If President Nelson Mandela is the father of the democratic Republic of South Africa, Justice Albie Sachs is undoubtedly the father of its Constitution. Years before the totalitarian and racist regime of the apartheid was forced to allow negotiations with a view to accepting a constitutional regime in the country, Albie Sachs was already conducting studies and understandings for a framework of the Lex Maior of South Africa. Symbolically, the site of the new Constitutional Court of South Africa was chosen to be the former grounds of the infamous Old Fort prison, where both Mahatma Gandhi and Nelson Mandela were incarcerated.

Justice Albie Sachs started his political activities as a freedom fighter during his student years, in the 1950s, as a cadre of the African National Congress (ANC). The ANC, as we all know, is this formidable political party that against all odds, but for the power of its belief in Justice, knew how to lead the South African people from the irons of oppression to liberty. He started his career as a lawyer in 1957, working mainly with civil rights cases, as a result of what he was incarcerated twice without trial. In exile, he lived in the United Kingdom, where he obtained a PHD in law and taught at the University of Southampton. Having moved to Maputo, in Mozambique, Albie Sachs was the victim of a car bomb attempt against his life, which left him very seriously injured. In 1993, he returned to South Africa to lead the negotiations for a democratic Constitution, adopted in that same year. In 1994, President Mandela appointed Albie Sachs a justice of the Constitutional Court.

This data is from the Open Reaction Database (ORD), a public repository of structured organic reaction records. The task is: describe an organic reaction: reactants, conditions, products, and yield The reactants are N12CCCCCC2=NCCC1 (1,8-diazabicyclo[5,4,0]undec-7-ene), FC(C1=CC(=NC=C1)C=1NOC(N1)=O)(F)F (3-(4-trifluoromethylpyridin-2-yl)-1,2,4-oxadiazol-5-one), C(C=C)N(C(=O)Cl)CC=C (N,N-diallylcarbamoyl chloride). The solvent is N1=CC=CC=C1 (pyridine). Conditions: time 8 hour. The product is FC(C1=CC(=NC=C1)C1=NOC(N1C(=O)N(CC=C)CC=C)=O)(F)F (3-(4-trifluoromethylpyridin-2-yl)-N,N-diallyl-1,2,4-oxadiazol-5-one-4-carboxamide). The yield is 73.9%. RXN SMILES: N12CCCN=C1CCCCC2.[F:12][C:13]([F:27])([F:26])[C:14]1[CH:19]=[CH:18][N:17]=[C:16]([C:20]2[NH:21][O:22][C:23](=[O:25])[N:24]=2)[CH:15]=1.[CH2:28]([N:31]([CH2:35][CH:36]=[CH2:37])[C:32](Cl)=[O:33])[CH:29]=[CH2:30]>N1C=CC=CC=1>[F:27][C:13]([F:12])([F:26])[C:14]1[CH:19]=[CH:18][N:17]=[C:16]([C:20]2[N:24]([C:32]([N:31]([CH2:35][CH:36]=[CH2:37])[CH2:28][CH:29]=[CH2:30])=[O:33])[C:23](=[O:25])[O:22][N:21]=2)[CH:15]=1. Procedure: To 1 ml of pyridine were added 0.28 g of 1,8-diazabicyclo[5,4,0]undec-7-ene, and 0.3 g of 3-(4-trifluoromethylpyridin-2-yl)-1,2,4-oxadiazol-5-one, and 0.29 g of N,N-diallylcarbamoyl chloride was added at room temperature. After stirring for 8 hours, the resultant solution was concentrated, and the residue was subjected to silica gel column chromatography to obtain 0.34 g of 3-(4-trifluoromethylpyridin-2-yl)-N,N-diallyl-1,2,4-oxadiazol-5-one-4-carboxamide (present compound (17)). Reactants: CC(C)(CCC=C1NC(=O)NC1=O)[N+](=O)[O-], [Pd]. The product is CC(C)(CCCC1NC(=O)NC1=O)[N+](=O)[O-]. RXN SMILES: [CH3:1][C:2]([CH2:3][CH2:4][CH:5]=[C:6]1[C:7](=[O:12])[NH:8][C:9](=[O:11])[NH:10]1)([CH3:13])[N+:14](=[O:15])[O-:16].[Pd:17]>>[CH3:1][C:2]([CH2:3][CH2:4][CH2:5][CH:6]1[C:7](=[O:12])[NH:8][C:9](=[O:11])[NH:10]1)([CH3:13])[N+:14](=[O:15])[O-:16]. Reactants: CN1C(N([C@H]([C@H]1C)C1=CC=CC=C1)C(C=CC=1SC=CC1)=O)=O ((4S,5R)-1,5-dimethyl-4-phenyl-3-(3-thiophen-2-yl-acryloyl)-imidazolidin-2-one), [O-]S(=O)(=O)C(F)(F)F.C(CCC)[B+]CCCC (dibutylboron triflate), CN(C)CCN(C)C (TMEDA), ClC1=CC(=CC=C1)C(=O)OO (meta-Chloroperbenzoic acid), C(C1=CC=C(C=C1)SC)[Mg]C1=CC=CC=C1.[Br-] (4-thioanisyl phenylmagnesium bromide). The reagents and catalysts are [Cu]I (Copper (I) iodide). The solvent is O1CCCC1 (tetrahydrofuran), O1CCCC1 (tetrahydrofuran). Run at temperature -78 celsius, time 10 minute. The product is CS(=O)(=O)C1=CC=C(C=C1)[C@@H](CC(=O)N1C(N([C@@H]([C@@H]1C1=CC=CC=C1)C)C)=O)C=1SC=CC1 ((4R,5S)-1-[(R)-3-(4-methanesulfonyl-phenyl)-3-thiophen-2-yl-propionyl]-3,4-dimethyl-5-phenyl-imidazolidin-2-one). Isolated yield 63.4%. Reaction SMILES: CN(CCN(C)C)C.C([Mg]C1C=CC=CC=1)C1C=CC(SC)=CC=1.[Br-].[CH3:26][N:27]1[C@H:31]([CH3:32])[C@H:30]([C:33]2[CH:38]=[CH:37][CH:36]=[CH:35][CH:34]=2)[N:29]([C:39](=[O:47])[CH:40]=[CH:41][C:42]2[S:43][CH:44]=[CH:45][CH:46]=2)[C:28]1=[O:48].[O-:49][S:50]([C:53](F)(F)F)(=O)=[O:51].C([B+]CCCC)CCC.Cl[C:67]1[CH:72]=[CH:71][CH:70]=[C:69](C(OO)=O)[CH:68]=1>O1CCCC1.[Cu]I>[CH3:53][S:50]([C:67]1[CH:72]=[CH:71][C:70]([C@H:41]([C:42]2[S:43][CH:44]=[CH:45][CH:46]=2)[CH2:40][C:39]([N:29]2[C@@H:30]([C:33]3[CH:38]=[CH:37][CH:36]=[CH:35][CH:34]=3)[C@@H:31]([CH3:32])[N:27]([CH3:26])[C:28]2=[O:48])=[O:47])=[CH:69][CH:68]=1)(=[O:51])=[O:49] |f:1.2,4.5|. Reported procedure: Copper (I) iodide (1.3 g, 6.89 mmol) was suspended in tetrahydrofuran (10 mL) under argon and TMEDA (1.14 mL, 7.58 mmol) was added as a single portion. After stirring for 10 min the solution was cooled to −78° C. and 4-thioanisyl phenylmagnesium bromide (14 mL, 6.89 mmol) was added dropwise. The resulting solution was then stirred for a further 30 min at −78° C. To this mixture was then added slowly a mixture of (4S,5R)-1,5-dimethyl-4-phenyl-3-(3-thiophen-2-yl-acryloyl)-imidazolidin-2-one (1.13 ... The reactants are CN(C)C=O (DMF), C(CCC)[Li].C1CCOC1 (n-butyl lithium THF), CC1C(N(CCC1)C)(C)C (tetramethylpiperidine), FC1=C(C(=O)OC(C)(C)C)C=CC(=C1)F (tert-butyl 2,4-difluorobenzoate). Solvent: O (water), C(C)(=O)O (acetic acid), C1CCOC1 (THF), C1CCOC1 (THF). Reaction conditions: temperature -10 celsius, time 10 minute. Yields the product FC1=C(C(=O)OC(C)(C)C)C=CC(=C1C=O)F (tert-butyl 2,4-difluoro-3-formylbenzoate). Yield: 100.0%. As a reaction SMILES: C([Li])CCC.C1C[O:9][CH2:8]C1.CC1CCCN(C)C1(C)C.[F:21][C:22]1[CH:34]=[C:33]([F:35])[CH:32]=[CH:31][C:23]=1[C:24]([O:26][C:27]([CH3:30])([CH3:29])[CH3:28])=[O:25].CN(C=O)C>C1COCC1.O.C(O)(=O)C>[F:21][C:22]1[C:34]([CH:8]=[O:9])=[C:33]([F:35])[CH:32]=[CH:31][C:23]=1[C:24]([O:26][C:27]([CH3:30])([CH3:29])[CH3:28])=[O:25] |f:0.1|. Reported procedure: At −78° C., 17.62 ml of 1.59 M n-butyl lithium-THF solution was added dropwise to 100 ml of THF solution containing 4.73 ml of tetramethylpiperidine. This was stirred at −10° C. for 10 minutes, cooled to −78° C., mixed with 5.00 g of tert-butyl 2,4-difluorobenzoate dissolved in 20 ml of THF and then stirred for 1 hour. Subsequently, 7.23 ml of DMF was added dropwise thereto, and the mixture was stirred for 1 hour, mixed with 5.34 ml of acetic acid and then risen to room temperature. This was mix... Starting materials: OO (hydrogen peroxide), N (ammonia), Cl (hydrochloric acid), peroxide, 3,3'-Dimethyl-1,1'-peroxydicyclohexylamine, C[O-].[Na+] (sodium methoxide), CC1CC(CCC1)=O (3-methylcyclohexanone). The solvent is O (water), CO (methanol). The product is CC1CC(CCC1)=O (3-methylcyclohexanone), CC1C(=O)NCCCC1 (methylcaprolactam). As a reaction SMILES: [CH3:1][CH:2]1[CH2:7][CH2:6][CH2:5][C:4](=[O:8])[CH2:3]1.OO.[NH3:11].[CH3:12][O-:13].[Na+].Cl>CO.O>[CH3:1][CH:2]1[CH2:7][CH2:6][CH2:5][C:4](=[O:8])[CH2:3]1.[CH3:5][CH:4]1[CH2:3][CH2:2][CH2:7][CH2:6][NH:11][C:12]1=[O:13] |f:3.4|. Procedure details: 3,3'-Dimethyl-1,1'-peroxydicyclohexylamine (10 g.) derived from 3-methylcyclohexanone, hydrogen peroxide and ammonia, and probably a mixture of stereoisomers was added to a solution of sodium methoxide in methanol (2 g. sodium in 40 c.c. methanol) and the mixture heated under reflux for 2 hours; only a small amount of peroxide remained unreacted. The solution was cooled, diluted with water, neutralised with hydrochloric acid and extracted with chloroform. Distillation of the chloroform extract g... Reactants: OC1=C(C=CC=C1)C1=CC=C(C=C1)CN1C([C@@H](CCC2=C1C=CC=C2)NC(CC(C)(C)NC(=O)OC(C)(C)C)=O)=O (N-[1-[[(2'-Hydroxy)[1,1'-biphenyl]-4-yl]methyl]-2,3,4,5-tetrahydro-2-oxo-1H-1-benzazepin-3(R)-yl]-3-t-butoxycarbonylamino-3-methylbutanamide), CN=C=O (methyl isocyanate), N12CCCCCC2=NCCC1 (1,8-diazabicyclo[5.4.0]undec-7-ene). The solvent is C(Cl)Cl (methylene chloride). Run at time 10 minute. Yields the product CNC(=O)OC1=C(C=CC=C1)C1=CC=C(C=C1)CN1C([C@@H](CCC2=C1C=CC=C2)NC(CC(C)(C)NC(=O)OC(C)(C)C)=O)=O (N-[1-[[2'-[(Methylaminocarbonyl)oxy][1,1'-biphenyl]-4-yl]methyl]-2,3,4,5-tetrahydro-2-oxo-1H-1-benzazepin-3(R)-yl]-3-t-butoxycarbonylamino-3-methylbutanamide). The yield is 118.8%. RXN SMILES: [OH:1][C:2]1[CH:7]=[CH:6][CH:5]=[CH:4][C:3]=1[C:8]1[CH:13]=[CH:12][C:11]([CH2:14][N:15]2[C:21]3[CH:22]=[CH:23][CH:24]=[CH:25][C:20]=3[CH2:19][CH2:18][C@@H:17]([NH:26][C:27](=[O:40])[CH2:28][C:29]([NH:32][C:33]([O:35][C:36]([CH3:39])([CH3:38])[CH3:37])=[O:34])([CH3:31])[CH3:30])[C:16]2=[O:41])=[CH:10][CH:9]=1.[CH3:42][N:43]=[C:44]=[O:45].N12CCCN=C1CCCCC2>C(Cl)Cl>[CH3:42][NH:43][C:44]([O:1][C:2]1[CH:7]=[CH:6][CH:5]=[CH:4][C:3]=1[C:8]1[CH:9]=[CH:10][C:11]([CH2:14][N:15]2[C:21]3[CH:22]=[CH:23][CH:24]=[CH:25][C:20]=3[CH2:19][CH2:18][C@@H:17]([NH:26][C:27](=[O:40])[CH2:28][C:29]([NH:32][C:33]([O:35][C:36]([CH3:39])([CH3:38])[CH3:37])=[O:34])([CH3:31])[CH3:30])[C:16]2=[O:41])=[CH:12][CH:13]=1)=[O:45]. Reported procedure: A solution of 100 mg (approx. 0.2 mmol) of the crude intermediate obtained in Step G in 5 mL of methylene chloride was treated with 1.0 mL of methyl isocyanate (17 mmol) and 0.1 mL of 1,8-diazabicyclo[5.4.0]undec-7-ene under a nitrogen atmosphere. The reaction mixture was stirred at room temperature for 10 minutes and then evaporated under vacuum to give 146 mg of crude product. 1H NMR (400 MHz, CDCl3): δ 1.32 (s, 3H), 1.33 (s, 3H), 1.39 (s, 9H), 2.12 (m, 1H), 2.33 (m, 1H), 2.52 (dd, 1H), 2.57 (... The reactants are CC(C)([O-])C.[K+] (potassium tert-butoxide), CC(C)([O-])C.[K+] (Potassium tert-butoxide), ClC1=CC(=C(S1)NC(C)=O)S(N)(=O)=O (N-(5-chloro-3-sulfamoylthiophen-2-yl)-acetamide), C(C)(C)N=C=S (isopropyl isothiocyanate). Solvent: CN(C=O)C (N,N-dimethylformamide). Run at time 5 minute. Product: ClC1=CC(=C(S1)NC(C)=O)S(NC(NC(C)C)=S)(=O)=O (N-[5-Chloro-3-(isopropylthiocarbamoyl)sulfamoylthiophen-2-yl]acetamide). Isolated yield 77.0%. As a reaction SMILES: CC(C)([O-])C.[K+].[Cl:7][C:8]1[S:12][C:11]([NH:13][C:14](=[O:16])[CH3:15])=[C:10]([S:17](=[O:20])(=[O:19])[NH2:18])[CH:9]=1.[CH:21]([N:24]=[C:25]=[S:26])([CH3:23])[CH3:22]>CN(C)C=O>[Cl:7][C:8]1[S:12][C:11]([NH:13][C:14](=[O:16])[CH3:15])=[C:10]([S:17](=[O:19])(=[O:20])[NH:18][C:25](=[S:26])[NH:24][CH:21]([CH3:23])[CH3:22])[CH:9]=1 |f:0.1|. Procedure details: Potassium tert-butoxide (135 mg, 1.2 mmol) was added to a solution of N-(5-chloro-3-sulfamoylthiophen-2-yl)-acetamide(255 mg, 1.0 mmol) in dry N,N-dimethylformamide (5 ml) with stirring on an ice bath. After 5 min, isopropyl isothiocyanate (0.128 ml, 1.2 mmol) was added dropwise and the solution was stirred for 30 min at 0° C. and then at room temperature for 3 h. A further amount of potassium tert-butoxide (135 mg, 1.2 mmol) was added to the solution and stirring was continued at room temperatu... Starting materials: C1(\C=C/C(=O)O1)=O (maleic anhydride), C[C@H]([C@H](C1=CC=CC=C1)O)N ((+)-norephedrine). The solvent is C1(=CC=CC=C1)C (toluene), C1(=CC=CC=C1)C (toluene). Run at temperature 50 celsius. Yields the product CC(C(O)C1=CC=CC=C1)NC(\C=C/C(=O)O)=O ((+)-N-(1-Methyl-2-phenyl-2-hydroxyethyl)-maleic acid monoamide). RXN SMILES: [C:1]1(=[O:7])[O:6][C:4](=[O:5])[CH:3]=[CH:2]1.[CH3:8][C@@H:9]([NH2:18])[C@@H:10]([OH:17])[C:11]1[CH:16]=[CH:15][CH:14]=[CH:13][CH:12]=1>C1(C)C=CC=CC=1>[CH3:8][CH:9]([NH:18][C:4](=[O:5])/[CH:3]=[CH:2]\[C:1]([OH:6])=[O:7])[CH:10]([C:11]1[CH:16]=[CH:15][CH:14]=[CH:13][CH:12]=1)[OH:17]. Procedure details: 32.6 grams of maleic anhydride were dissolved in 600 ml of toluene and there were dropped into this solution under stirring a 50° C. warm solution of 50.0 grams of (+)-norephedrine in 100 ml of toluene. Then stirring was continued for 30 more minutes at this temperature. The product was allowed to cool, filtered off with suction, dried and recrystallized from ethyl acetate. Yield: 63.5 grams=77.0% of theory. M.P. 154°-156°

Having learned the very hard way that norms of law and the legal professions can be used for the oppression, Albie Sachs fought and, in the end prevailed so that, in his beloved country, they could serve as an instrument of Justice. In the building of the South African Constitutional Court there is a plaque with a saying that epitomises his life: “Let justice be administered in this Court without fear, favour or prejudice.” Accordingly, the Constitution of South Africa is a paradigm for affirmative action of all levels of society, including government. The Lex Maior has thus guided South Africa`s democratic government in the formidable task of promoting social inclusion after the sombre period of tyrannical and racist exclusion.

I only first learned of Albie Sachs in 1991, when he was already conducting exercises for a democratic constitution for South Africa. Thus, since my first visit to this country for President Mandela`s inauguration in 1994 and my numerous returns since, I have entertained the desire of meeting the man whose entire life has been dedicated, directly or indirectly, to the noblest of causes, that of human rights. It has never been possible. Thus, it is with mixed joy and sadness that I write these lines in the United Kingdom. Joy because our law firm, Noronha Advogados, is receiving a man of such stature in its dining hall, aptly named President Mandela`s Hall, and sadness because previous professional commitments have imposed my presence in London on this date.

I am sure, Ladies and Gentleman, that you will never forget this memorable occasion. I am honoured to introduce to you Justice Albie Sachs, of the Constitutional Court of the Republic of South Africa.